“We’ll just keep working, and the good news is I think those guys will get better,” Kirk Ferentz said of the offensive line.
Some of the post-game chatter on Saturday pointed to the offensive line being young and inexperienced.
Maybe that’s true in some ways, but Iowa’ starting offensive line against Wisconsin included fifth-year senior guard Kyler Schott, fourth-year junior tackle Jack Plumb and Linderbaum, who is also a fourth-year junior.
That hardly seems young.
Perhaps the strangest thing occurring on offense this season is the lack of productivity from junior receiver Tyrone Tracy Jr.
He had one catch for six yards against Wisconsin and was only targeted two times.
Tracy now has 13 receptions for 89 yards in eight games this season.
This from a guy who had 36 catches for 589 yards and three touchdowns during the 2019 season.
In fact, in Tracy’s last game at Wisconsin in 2019 he finished with five receptions for 130 yards and one touchdown, which came on a 75-yard catch in which Tracy blew past the Badger secondary.
Tracy’s brothers both expressed their frustration with how Tyrone is being utilized this season on Twitter shortly after Saturday’s loss.
Tracy has had a few drops this season, but you wouldn’t think enough to where he hardly is an option anymore.
Tracy only had 14 catches for 154 yards and one touchdown last season, but it was easy to attribute the decline in numbers to only playing eight games during a global pandemic.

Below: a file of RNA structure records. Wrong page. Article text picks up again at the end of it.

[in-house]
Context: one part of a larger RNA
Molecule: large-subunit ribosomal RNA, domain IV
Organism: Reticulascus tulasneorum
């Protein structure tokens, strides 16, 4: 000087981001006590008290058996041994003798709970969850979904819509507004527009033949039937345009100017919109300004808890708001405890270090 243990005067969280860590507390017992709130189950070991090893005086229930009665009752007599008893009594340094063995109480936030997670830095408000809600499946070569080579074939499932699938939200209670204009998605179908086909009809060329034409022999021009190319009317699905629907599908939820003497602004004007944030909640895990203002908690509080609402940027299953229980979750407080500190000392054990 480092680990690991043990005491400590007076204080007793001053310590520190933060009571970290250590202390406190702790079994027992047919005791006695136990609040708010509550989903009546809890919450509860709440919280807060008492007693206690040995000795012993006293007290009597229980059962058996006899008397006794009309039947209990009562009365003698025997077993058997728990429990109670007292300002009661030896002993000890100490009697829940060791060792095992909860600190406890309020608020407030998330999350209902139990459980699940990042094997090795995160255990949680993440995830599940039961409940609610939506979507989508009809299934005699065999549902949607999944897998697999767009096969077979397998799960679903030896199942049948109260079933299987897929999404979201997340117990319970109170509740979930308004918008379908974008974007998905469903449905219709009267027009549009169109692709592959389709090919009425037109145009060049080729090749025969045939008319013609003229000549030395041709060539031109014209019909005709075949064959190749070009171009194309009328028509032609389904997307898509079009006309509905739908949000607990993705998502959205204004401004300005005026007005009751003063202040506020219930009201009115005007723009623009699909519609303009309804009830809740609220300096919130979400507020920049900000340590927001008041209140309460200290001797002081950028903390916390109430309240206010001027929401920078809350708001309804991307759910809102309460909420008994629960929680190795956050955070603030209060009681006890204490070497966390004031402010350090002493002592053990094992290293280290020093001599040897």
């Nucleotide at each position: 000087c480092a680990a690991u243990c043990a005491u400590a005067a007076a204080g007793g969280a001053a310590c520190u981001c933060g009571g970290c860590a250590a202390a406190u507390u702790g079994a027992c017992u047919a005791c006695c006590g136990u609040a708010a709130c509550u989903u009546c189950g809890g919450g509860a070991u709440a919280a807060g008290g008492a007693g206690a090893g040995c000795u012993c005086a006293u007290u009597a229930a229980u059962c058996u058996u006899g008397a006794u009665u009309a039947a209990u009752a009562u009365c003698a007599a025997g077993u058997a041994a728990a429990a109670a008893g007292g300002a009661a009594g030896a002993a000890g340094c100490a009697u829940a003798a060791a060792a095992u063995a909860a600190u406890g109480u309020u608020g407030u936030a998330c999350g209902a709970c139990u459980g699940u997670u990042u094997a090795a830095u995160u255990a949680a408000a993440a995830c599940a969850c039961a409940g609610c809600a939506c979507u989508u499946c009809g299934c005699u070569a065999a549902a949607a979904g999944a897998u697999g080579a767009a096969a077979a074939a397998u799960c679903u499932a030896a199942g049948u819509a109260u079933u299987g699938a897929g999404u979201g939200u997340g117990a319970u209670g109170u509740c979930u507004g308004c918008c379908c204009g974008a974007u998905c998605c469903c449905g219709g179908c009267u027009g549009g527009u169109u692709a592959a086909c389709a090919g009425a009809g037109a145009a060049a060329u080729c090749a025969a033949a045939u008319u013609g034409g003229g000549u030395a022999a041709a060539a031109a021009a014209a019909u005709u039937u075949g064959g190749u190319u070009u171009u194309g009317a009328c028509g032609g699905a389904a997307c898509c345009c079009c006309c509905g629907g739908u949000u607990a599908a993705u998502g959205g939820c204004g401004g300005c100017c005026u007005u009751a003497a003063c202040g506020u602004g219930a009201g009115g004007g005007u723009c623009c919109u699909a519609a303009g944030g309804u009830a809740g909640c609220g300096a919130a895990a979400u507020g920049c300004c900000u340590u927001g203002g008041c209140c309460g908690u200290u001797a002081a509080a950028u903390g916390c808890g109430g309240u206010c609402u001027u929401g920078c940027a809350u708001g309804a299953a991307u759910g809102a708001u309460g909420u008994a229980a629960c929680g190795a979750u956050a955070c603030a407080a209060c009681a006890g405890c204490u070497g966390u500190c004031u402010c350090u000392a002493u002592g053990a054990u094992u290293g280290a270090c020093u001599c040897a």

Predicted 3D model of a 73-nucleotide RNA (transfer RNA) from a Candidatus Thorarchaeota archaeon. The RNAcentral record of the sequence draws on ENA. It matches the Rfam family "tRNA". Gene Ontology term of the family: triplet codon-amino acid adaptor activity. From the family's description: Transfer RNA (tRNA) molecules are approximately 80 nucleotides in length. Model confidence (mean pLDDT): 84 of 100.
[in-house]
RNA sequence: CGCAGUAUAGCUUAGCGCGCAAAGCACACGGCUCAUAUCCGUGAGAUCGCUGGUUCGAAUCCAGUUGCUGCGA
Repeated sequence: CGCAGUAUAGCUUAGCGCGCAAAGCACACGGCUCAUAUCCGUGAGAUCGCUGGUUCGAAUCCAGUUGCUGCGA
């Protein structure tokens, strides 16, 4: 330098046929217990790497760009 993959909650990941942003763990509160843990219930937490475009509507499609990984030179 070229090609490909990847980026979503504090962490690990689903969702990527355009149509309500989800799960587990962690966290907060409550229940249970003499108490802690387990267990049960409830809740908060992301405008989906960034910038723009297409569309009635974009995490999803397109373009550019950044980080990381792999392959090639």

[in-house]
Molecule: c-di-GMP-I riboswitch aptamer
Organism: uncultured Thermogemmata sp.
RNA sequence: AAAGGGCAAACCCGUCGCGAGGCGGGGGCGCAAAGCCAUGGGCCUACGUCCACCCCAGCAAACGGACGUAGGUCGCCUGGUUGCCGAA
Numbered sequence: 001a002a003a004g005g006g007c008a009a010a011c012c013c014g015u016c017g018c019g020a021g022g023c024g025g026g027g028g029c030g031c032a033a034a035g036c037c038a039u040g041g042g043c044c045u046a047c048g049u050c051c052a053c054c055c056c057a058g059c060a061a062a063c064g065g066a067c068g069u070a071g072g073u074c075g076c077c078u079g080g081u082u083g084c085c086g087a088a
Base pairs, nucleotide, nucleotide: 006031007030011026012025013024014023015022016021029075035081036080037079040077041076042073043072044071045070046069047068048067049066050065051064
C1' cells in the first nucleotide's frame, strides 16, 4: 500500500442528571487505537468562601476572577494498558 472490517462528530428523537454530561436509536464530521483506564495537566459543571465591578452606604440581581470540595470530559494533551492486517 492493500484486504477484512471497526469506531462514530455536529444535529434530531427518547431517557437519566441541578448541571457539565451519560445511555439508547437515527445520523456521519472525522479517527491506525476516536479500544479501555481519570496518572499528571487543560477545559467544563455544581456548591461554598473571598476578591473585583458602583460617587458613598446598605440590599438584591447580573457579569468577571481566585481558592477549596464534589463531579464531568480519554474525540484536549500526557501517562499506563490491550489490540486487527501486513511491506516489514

Tracy admitted to being frustrated last season, but he didn’t let it impact his daily approach. He also vowed to make up for it this season.
But for reasons that are hard to explain, it just hasn’t happened.
Another narrative to surface in the wake of Saturday’s loss is that Kirk Ferentz should change offensive coordinators in order to give the offense a new look.
Never mind that would mean firing or demoting his own son, but it also wouldn’t change how the offense looks because this is Kirk Ferentz’s offense.
Ken O’Keefe and Greg Davis faced similar criticism during their time as Iowa’s offensive coordinator, and now Brian Ferentz is feeling the heat.
Kirk Ferentz should tell the media to lay off his son and then remind the media that it’s his offense that Brian is trying to make work. Brian Ferentz certainly has input and influence, but everything he does has to have Kirk’s approval and be within the framework of what Kirk believes.
Iowa’s inability to convert on 4th-and-1 against both Purdue and Wisconsin has fans and the media sort of scratching their head.
Iowa ran back-to-back quarterback sneaks on 4th-and-1 that failed to get a first down against Purdue, and back-to-back fullback dives with Monte Pottebaum on 4th-and-1 against Wisconsin that also failed to get a first down.
Iowa called a timeout before sending the 6-foot-1, 246-pound Pottebaum into the teeth of the Wisconsin defense for a second time.